Friday, April 01, 2016

Easter Treasure

It was a couple of weeks before Easter that I went to a contact improvisation class one evening on a business trip to New York. "Contact Improvi-what?" you ask, and like my colleagues you realize you're happy not to be this weird. Well, off I went, and it started slow - very slow, in a "we're going to connect to the center of the earth" kind of slowness. But then it developed into interesting and ended in pure magic as I connected really well with one of the other dancers and we had a short but oh so sweet contact dance together. I just knew that I had to find more of this magic. I wouldn't have guessed that Germany would be the place for it (no offense), but as it happened there was a big contact improvisation festival taking place in the town of Göttingen during Easter. I knew that I just had to throw myself into it.

The festival turned out to be more than just dance. It was a life style, a philosophy, a culture, built around a dance form. Highlights from the festival include me having:
  • been around 200 people 24/7, surrounded by flowing robes, healing theories and pan flutes
  • started every day in a singing circle after yoga and breakfast (in that order), singing lovely, loving songs that I've never heard before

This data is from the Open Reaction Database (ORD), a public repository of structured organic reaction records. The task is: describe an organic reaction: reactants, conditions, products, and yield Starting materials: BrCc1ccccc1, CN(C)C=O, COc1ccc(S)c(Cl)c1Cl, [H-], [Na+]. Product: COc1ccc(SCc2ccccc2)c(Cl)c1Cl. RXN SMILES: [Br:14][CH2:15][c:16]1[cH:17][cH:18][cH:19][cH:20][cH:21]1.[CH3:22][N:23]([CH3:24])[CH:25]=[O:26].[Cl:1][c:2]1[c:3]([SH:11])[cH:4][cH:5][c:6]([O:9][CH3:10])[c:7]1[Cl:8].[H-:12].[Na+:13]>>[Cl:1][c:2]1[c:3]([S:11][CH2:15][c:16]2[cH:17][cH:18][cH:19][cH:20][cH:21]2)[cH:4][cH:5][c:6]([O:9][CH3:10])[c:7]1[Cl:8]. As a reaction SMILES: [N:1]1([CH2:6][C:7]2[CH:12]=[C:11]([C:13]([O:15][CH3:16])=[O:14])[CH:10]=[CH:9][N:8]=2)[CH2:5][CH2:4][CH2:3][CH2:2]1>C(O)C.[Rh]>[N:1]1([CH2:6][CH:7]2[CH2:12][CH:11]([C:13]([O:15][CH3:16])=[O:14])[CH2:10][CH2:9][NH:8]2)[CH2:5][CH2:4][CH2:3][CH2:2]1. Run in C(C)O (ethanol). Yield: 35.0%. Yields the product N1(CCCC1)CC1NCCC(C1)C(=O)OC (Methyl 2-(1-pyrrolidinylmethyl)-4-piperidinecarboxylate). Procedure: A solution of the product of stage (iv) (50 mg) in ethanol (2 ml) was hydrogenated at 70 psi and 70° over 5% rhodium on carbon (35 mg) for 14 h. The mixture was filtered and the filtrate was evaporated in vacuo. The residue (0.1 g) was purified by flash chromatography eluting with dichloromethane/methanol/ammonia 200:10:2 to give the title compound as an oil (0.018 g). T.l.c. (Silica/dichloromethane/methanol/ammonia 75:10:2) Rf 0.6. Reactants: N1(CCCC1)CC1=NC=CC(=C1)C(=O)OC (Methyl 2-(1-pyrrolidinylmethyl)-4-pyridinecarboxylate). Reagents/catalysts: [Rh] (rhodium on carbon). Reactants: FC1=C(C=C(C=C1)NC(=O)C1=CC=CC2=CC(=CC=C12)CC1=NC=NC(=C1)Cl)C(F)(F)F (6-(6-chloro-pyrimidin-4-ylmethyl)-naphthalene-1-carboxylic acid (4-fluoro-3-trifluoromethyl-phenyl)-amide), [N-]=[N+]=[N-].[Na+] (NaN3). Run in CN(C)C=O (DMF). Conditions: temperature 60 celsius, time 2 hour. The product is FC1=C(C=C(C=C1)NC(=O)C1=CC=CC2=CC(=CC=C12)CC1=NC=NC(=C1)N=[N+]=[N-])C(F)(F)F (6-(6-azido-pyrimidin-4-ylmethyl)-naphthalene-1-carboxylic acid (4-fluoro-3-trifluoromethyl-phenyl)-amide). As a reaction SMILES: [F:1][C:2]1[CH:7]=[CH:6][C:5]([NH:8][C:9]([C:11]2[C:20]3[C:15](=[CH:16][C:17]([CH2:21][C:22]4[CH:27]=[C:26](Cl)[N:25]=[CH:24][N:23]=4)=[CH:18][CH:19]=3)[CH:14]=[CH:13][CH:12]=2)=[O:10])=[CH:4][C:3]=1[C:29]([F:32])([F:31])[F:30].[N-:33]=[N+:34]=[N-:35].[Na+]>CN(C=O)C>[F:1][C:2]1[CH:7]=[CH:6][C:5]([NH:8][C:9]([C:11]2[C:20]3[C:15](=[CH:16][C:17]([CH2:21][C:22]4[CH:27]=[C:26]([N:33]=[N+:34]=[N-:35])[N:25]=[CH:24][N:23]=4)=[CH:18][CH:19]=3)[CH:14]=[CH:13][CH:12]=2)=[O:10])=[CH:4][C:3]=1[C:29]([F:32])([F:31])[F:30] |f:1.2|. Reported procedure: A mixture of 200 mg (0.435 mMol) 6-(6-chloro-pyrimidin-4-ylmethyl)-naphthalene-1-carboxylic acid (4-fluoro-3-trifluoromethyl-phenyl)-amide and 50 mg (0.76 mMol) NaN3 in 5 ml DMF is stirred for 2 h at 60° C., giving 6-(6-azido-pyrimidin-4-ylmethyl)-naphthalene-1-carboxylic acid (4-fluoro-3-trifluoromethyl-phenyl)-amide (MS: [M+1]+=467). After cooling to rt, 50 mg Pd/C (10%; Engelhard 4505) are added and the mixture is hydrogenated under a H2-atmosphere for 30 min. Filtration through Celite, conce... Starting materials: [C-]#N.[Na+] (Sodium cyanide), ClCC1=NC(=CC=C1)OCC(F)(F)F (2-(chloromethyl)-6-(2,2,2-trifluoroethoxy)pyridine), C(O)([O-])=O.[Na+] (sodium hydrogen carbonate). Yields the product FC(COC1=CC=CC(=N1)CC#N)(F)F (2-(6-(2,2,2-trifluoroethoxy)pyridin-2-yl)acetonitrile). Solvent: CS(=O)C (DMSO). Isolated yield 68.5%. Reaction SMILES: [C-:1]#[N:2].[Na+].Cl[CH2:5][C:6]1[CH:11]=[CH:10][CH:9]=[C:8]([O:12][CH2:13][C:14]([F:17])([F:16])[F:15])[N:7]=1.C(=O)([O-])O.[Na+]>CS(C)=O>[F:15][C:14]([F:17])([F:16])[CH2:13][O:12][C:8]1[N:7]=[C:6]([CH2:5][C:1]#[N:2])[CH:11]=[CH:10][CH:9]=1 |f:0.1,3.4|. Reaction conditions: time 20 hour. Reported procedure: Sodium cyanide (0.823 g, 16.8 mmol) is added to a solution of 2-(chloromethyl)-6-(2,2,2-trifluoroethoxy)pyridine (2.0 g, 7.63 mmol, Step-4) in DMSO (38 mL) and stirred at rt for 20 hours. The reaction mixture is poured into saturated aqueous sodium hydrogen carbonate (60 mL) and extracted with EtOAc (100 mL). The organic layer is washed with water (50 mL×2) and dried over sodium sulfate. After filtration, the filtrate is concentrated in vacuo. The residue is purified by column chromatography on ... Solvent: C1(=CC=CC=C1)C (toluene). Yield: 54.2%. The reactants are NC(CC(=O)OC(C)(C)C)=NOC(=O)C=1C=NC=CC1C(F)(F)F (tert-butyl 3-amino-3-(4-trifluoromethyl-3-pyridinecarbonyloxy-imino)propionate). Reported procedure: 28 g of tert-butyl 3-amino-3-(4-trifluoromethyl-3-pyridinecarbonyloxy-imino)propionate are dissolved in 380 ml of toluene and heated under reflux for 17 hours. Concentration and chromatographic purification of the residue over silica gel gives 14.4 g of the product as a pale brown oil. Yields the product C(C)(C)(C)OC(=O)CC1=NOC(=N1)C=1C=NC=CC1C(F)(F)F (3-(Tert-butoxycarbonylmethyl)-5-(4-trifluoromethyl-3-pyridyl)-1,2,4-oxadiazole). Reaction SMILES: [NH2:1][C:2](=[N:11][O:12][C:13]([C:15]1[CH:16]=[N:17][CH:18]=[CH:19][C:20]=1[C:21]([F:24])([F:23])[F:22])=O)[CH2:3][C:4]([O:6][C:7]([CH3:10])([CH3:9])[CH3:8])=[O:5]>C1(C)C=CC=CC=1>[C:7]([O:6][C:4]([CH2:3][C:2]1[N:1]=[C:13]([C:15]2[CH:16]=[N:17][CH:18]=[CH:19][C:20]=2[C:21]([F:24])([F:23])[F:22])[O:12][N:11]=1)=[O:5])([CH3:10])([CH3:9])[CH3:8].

• rolled my body over countless other bodies, and had countless other bodies rolled over mine, a.k.a. body surfing
  • danced blindfolded in a hall full of other blindfolded people while musicians moved between us playing intense, tribal music using instruments from the deep jungles
  • seen people spontaneously wave their fingertips as praise instead of applause
  • witnessed people break into spontaneous ohmming as even higher praise
  • felt stupid after applauding
  • lifted other people, several of them far heavier than myself
  • bruised myself head-to-toe and broke one rib learning the hard way how (not) to move on the floor
  • met a shocked Swedish girl exiting the swimming hall where apparently she had found everybody to be naked. "This is just... We don't... We just don't do this in Sweden!!"
  • slept on a very hard floor for four nights
  • tried really hard to be liquid in my skeleton
  • been hugged, touched and smiled warmly at by random people
  • felt loved and accepted by strangers
  • last but not least: learned some basics of the wonderful dance form of contact improvisation and danced more or less 24/7
It is too early to say if there is going to be a lasting effect, but at least at the time of writing, I find myself seeking eye contact and smiling at strangers, almost like an American. And I feel a certain responsibility to spread the word - I mean, have you heard about contact improvisation before? You simply must try it! There would be no wars in this world if people were exposed to and able to practice contact improvisation. Maybe no depression either. Go, try it!

Oh, and here is an example of what it might look like:


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